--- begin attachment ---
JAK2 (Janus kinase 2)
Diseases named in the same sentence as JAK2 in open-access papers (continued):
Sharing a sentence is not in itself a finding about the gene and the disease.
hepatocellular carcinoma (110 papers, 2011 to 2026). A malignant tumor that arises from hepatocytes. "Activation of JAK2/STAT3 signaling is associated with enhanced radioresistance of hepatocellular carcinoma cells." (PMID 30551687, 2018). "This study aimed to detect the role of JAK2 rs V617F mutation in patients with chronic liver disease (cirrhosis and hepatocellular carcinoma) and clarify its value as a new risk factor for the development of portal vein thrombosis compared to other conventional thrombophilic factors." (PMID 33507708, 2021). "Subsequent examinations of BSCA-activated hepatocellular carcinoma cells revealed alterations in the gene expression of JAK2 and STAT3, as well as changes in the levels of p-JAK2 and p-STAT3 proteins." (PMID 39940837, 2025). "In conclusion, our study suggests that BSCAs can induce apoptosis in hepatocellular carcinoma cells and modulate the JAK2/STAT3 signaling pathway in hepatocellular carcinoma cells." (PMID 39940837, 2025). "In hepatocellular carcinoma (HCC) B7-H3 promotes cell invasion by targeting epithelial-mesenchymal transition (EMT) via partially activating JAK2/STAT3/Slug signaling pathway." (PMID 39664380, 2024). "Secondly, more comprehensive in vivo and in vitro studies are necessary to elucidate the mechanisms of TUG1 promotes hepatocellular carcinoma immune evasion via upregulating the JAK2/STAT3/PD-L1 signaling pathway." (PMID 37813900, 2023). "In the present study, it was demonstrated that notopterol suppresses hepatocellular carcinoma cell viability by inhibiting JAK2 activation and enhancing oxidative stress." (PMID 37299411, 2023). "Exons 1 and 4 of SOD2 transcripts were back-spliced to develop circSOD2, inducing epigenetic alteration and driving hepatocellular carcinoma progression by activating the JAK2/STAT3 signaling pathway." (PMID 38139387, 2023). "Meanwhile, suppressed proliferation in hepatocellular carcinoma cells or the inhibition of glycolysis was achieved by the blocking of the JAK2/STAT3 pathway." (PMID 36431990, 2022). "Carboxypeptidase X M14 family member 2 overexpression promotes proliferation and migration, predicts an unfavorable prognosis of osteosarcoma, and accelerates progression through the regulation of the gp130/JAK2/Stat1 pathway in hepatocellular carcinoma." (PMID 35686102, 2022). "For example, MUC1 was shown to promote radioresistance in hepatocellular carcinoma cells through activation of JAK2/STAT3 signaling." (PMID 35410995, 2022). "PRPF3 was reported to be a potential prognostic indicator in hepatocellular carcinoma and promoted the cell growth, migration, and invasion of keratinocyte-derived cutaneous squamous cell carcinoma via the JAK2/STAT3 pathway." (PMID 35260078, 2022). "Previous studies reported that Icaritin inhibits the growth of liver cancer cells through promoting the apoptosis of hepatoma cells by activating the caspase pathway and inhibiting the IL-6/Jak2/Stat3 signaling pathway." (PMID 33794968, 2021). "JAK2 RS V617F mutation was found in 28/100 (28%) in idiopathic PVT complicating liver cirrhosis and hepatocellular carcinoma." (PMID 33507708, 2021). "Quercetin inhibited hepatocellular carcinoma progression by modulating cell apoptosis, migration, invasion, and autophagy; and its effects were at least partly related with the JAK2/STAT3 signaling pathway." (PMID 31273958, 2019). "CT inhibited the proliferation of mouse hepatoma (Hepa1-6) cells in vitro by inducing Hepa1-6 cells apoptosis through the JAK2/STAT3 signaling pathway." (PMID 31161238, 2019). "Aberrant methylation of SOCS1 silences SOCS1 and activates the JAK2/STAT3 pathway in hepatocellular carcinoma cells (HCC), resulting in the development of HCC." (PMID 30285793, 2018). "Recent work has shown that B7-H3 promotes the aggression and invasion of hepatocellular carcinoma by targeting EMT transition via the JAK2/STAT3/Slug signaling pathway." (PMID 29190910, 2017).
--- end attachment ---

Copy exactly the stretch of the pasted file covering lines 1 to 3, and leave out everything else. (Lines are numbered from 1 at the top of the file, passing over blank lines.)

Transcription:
JAK2 (Janus kinase 2)
Diseases named in the same sentence as JAK2 in open-access papers (continued):
Sharing a sentence is not in itself a finding about the gene and the disease.